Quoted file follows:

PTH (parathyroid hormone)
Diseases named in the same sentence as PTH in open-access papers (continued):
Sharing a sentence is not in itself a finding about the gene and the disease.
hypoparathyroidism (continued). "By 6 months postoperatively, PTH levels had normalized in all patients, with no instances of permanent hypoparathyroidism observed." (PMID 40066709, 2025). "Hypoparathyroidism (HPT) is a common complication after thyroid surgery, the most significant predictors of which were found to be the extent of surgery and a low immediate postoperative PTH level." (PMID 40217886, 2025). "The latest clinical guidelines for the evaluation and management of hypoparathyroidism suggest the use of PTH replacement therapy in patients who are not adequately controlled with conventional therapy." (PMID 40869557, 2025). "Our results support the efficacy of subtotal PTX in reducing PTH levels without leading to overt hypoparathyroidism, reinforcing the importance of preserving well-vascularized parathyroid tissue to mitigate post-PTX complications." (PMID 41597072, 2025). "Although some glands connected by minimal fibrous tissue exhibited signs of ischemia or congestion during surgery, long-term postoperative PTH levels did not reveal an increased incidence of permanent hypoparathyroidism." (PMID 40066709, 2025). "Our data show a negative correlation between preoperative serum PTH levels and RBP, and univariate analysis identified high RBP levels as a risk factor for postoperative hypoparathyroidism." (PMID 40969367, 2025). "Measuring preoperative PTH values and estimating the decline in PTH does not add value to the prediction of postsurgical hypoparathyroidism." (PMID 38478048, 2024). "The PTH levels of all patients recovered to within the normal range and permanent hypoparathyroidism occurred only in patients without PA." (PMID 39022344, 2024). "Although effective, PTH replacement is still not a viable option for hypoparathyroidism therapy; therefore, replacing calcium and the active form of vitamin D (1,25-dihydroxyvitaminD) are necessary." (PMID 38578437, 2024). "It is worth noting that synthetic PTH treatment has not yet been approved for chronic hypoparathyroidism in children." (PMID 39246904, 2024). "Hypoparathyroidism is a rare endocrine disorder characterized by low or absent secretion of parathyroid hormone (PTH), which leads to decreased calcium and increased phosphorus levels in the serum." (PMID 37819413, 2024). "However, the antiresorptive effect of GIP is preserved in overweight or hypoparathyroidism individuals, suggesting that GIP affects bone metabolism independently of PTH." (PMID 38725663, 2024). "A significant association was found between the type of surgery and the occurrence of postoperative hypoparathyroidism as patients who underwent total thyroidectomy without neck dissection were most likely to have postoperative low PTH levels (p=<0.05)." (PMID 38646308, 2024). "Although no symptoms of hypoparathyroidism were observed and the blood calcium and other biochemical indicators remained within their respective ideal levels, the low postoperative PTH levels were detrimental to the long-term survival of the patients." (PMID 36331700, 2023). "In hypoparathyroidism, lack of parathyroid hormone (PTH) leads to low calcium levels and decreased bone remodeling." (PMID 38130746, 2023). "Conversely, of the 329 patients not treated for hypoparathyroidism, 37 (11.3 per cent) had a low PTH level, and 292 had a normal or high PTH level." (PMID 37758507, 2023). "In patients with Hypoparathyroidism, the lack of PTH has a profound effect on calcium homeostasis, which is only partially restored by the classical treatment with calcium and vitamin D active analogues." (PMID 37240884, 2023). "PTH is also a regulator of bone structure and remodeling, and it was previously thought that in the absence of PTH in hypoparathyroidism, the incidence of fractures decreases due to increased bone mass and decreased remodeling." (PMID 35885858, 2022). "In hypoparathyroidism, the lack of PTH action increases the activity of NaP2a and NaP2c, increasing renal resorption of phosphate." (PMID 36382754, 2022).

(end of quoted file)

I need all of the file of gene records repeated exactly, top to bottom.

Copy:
PTH (parathyroid hormone)
Diseases named in the same sentence as PTH in open-access papers (continued):
Sharing a sentence is not in itself a finding about the gene and the disease.
hypoparathyroidism (continued). "By 6 months postoperatively, PTH levels had normalized in all patients, with no instances of permanent hypoparathyroidism observed." (PMID 40066709, 2025). "Hypoparathyroidism (HPT) is a common complication after thyroid surgery, the most significant predictors of which were found to be the extent of surgery and a low immediate postoperative PTH level." (PMID 40217886, 2025). "The latest clinical guidelines for the evaluation and management of hypoparathyroidism suggest the use of PTH replacement therapy in patients who are not adequately controlled with conventional therapy." (PMID 40869557, 2025). "Our results support the efficacy of subtotal PTX in reducing PTH levels without leading to overt hypoparathyroidism, reinforcing the importance of preserving well-vascularized parathyroid tissue to mitigate post-PTX complications." (PMID 41597072, 2025). "Although some glands connected by minimal fibrous tissue exhibited signs of ischemia or congestion during surgery, long-term postoperative PTH levels did not reveal an increased incidence of permanent hypoparathyroidism." (PMID 40066709, 2025). "Our data show a negative correlation between preoperative serum PTH levels and RBP, and univariate analysis identified high RBP levels as a risk factor for postoperative hypoparathyroidism." (PMID 40969367, 2025). "Measuring preoperative PTH values and estimating the decline in PTH does not add value to the prediction of postsurgical hypoparathyroidism." (PMID 38478048, 2024). "The PTH levels of all patients recovered to within the normal range and permanent hypoparathyroidism occurred only in patients without PA." (PMID 39022344, 2024). "Although effective, PTH replacement is still not a viable option for hypoparathyroidism therapy; therefore, replacing calcium and the active form of vitamin D (1,25-dihydroxyvitaminD) are necessary." (PMID 38578437, 2024). "It is worth noting that synthetic PTH treatment has not yet been approved for chronic hypoparathyroidism in children." (PMID 39246904, 2024). "Hypoparathyroidism is a rare endocrine disorder characterized by low or absent secretion of parathyroid hormone (PTH), which leads to decreased calcium and increased phosphorus levels in the serum." (PMID 37819413, 2024). "However, the antiresorptive effect of GIP is preserved in overweight or hypoparathyroidism individuals, suggesting that GIP affects bone metabolism independently of PTH." (PMID 38725663, 2024). "A significant association was found between the type of surgery and the occurrence of postoperative hypoparathyroidism as patients who underwent total thyroidectomy without neck dissection were most likely to have postoperative low PTH levels (p=<0.05)." (PMID 38646308, 2024). "Although no symptoms of hypoparathyroidism were observed and the blood calcium and other biochemical indicators remained within their respective ideal levels, the low postoperative PTH levels were detrimental to the long-term survival of the patients." (PMID 36331700, 2023). "In hypoparathyroidism, lack of parathyroid hormone (PTH) leads to low calcium levels and decreased bone remodeling." (PMID 38130746, 2023). "Conversely, of the 329 patients not treated for hypoparathyroidism, 37 (11.3 per cent) had a low PTH level, and 292 had a normal or high PTH level." (PMID 37758507, 2023). "In patients with Hypoparathyroidism, the lack of PTH has a profound effect on calcium homeostasis, which is only partially restored by the classical treatment with calcium and vitamin D active analogues." (PMID 37240884, 2023). "PTH is also a regulator of bone structure and remodeling, and it was previously thought that in the absence of PTH in hypoparathyroidism, the incidence of fractures decreases due to increased bone mass and decreased remodeling." (PMID 35885858, 2022). "In hypoparathyroidism, the lack of PTH action increases the activity of NaP2a and NaP2c, increasing renal resorption of phosphate." (PMID 36382754, 2022).